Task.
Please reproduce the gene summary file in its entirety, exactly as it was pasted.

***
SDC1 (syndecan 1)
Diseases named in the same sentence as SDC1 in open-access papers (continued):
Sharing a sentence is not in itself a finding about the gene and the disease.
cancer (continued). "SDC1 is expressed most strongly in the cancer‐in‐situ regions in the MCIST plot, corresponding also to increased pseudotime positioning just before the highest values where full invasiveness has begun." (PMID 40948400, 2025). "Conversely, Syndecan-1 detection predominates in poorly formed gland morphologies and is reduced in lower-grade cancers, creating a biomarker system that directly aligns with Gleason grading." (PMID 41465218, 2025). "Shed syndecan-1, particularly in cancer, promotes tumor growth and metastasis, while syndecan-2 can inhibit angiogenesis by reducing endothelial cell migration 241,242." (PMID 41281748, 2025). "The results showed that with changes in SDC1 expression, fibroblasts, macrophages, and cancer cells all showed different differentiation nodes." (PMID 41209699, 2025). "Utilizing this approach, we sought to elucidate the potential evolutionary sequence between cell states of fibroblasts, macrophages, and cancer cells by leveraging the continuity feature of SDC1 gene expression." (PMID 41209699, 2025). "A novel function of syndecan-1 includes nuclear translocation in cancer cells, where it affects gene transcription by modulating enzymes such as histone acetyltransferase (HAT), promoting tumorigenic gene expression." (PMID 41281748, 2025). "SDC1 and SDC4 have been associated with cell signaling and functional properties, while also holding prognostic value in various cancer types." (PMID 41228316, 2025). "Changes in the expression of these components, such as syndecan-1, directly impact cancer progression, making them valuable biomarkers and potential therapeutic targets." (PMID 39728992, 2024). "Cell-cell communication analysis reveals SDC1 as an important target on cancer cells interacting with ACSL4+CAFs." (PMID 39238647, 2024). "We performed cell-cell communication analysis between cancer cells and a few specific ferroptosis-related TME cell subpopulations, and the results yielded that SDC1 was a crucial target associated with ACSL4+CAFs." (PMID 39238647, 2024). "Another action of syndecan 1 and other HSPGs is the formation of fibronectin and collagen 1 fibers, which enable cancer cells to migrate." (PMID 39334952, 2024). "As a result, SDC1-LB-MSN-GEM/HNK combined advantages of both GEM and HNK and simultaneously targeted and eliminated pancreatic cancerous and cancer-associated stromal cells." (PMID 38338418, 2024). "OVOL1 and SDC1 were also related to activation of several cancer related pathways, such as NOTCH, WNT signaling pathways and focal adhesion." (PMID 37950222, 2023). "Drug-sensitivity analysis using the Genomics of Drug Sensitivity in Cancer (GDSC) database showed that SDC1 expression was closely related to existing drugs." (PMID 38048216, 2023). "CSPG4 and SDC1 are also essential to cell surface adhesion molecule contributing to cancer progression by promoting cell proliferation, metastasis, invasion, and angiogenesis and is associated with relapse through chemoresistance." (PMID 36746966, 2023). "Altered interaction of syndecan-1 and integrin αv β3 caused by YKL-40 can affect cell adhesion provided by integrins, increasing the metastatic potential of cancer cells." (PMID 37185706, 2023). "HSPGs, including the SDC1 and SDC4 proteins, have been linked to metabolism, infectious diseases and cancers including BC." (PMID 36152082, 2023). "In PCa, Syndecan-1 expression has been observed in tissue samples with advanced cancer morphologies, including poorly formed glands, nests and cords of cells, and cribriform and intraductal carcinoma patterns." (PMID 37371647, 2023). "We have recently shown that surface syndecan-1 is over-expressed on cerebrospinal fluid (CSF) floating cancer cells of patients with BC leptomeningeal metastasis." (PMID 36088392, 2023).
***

SDC1 (syndecan 1)
Diseases named in the same sentence as SDC1 in open-access papers (continued):
Sharing a sentence is not in itself a finding about the gene and the disease.
cancer (continued). "SDC1 is expressed most strongly in the cancer‐in‐situ regions in the MCIST plot, corresponding also to increased pseudotime positioning just before the highest values where full invasiveness has begun." (PMID 40948400, 2025). "Conversely, Syndecan-1 detection predominates in poorly formed gland morphologies and is reduced in lower-grade cancers, creating a biomarker system that directly aligns with Gleason grading." (PMID 41465218, 2025). "Shed syndecan-1, particularly in cancer, promotes tumor growth and metastasis, while syndecan-2 can inhibit angiogenesis by reducing endothelial cell migration 241,242." (PMID 41281748, 2025). "The results showed that with changes in SDC1 expression, fibroblasts, macrophages, and cancer cells all showed different differentiation nodes." (PMID 41209699, 2025). "Utilizing this approach, we sought to elucidate the potential evolutionary sequence between cell states of fibroblasts, macrophages, and cancer cells by leveraging the continuity feature of SDC1 gene expression." (PMID 41209699, 2025). "A novel function of syndecan-1 includes nuclear translocation in cancer cells, where it affects gene transcription by modulating enzymes such as histone acetyltransferase (HAT), promoting tumorigenic gene expression." (PMID 41281748, 2025). "SDC1 and SDC4 have been associated with cell signaling and functional properties, while also holding prognostic value in various cancer types." (PMID 41228316, 2025). "Changes in the expression of these components, such as syndecan-1, directly impact cancer progression, making them valuable biomarkers and potential therapeutic targets." (PMID 39728992, 2024). "Cell-cell communication analysis reveals SDC1 as an important target on cancer cells interacting with ACSL4+CAFs." (PMID 39238647, 2024). "We performed cell-cell communication analysis between cancer cells and a few specific ferroptosis-related TME cell subpopulations, and the results yielded that SDC1 was a crucial target associated with ACSL4+CAFs." (PMID 39238647, 2024). "Another action of syndecan 1 and other HSPGs is the formation of fibronectin and collagen 1 fibers, which enable cancer cells to migrate." (PMID 39334952, 2024). "As a result, SDC1-LB-MSN-GEM/HNK combined advantages of both GEM and HNK and simultaneously targeted and eliminated pancreatic cancerous and cancer-associated stromal cells." (PMID 38338418, 2024). "OVOL1 and SDC1 were also related to activation of several cancer related pathways, such as NOTCH, WNT signaling pathways and focal adhesion." (PMID 37950222, 2023). "Drug-sensitivity analysis using the Genomics of Drug Sensitivity in Cancer (GDSC) database showed that SDC1 expression was closely related to existing drugs." (PMID 38048216, 2023). "CSPG4 and SDC1 are also essential to cell surface adhesion molecule contributing to cancer progression by promoting cell proliferation, metastasis, invasion, and angiogenesis and is associated with relapse through chemoresistance." (PMID 36746966, 2023). "Altered interaction of syndecan-1 and integrin αv β3 caused by YKL-40 can affect cell adhesion provided by integrins, increasing the metastatic potential of cancer cells." (PMID 37185706, 2023). "HSPGs, including the SDC1 and SDC4 proteins, have been linked to metabolism, infectious diseases and cancers including BC." (PMID 36152082, 2023). "In PCa, Syndecan-1 expression has been observed in tissue samples with advanced cancer morphologies, including poorly formed glands, nests and cords of cells, and cribriform and intraductal carcinoma patterns." (PMID 37371647, 2023). "We have recently shown that surface syndecan-1 is over-expressed on cerebrospinal fluid (CSF) floating cancer cells of patients with BC leptomeningeal metastasis." (PMID 36088392, 2023).